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Home Maintenance

5 Home Maintenance Hacks You Can DIY—and 5 You Should Always Hire a Pro to Do

When it comes to maintenance and repairs, professional labor can be one of the more costly portions of a homeowner’s budget. While many people opt to save cash by doing work themselves, not everyone possesses the skills necessary to fix their own homes (even with the help of online instructional videos). Attempting a DIY project without careful preparation and a complete knowledge of the task could result in expenses that far exceed the cost of a contractor.

Even if you have the experience and know-how, it’s important to consider the time, materials, tools and permits required for your home improvement project. Here’s how to know which projects you can tackle yourself, and which you should probably leave to the experts.

 

1. Hanging wallpaper.

The verdict: Hire a pro.

The challenge of hanging wallpaper is keeping it straight and matching up the patterns correctly. Sometimes bubbling can occur, and that strip of paper will need to be removed and replaced. This can result in running out of wallpaper and needing to order more. Don’t want to risk it? Hire a professional.

 

2. Painting the exterior of your home.

The verdict: Hire a pro.

Painting the exterior of a house is a big job that requires extensive use of tall ladders (and sometimes climbing up on the roof). Homeowners should consider safety requirements before tackling an exterior job.

3. Fixing a clogged garbage disposal.

The verdict: Try to DIY it.

A clogged disposal may be cleared by using a small specialty wrench that fits into a hexagonal opening on the underside of the disposal while the disposal is turned off.

4. Fixing a running toilet.

The verdict: Try to DIY it.

A running toilet can be comfortably fixed by a DIY-er with a toilet rebuild kit from any hardware store. These kits typically contain straightforward and easy-to-follow instructions. On the other hand, one-piece or specialty toilets can be tricky and might need the professional touch.

 

5. Installing a light fixture.

The verdict: Hire a pro (probably).

Electrical repairs and installations are at best expensive. Taking a little time to research and understand your electrical system can give you the necessary skills to do some electrical projects yourself. When installing a light fixture, low-voltage projects can be safely performed by a homeowner, as these are less likely to cause structural or bodily harm. Stick with a professional for anything over 50 volts.

6. Patching a hole in drywall.

The Verdict: Try to DIY it.

Nearly any homeowner can patch nail holes. Using a spackle knife, fill in each hole with lightweight putty and scrape the excess off the walls. Wait for the putty to dry and sand down the spot until it’s smooth. Then, paint the repaired spots with primer. Larger holes in drywall require more steps to repair and may be best left to the professionals.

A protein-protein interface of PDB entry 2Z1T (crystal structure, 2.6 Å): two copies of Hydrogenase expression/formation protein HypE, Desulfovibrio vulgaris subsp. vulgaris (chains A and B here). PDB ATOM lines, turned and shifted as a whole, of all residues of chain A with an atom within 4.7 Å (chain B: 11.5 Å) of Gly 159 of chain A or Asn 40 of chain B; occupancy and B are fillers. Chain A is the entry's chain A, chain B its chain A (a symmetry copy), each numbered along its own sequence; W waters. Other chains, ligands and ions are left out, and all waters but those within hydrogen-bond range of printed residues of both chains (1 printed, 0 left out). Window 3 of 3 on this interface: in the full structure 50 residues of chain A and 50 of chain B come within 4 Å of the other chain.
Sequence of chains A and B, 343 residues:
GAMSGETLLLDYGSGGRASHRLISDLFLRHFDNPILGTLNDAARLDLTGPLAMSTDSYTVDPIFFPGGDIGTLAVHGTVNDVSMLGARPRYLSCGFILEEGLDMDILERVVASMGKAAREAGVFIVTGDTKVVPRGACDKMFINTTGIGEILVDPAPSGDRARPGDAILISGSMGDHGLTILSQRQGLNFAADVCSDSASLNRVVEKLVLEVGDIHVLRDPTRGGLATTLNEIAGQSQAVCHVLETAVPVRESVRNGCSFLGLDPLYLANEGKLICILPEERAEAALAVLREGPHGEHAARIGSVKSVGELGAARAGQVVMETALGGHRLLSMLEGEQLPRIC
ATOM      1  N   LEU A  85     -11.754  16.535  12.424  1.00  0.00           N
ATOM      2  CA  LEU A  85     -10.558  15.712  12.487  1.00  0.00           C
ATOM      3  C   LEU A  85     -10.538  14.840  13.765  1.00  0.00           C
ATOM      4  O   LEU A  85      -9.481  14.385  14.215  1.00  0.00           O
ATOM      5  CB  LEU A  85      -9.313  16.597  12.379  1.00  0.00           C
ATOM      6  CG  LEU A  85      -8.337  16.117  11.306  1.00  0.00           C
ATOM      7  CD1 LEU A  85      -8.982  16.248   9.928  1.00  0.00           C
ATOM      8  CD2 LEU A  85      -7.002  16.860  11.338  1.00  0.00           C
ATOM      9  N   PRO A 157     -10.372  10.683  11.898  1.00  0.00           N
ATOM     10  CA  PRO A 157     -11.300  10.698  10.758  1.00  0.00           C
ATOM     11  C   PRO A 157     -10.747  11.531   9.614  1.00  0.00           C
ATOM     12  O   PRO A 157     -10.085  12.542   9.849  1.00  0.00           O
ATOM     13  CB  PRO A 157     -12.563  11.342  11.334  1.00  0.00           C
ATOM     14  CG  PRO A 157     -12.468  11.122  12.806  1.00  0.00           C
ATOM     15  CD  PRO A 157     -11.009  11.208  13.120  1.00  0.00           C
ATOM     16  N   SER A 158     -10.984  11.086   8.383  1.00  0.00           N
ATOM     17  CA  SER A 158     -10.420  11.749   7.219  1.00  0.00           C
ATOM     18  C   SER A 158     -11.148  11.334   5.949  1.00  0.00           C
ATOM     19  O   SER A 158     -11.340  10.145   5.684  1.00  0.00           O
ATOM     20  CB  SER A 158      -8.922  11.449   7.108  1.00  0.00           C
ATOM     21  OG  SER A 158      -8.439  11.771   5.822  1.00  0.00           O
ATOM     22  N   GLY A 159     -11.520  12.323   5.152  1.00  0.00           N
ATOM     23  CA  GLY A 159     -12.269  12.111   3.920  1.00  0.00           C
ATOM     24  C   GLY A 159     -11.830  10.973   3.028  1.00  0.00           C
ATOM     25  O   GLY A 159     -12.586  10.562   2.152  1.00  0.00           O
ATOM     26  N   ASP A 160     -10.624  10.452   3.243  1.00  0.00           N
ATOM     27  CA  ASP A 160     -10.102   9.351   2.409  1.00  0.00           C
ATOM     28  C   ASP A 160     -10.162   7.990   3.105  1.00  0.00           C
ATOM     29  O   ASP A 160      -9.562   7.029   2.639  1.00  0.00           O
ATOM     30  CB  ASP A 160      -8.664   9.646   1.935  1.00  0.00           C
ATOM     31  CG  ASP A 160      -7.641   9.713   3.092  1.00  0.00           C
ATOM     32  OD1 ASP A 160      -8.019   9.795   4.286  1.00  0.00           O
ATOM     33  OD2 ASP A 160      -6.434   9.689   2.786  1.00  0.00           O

7. Cleaning gutters.

The verdict: Try to DIY it (if you’re comfortable on a ladder).

To prevent water damage from clogged gutters, leaves should be cleaned out of them every spring and fall. For single-story homes with level grounding around the foundation, go ahead and handle the task yourself (if you’re an experienced ladder-climber). Try to do this project when you have someone there to hold the ladder and help. If you aren’t up for the challenge of moving a ladder and steadily climbing up and down it to clear debris, hire someone else to complete this important task.

8. Re-grouting tile.

The verdict: Try to DIY it.

The surface of tile grout is porous, so dirt can get trapped in cracked grout, which leads to discoloration and further damage. The first step in repairing grout is to choose the right one. Grout choices consist of four different types: sanded, unsanded, acrylic latex or epoxy. Measure the space between your tiles to figure out which type of grout you should use. If the space between the tiles is less than 1/8 inch, use an unsanded acrylic or epoxy grout. If the space is larger than 1/8 inch, it is suggested that you use a sanded grout. Also, don’t forget to match the grout color before making your final purchase! The next step is to clean the grouted area. Then, use a grout saw to remove any damaged grout and then dampen the joints with a wet rag. Mix the grout according to the manufacturer’s directions and begin grouting the tile. It’s important to fill all the joints completely and smooth over the surface with a damp sponge to remove any excess. Allow the grout to set firmly and then clean with a damp rag.

 

9. Installing molding.

The verdict: Hire a pro.

Not all homeowners have a power saw or the skills to cut and safely install crown molding while on a ladder. The measurements must be accurate and the cuts must line up seamlessly. Unless you have experience, it’s best to leave this job to the professionals.

 

 

10. Fixing a sticking window.

The verdict: Hire a pro.

There are a number of reasons that a window might stick. It may be a buildup of dirt and debris in the window casing. Problems in the foundation of your home can cause windows to lose alignment and get stuck. Sometimes, a window is painted and shut before it completely dries, which glues the window closed. High humidity can cause doors and windows to swell and bind them in the jamb.

Fixing a stuck window may involve removing the window and could require using a belt sander or planer. If you don’t have the tools or the know-how to safely use the tools required, leave it to the professionals.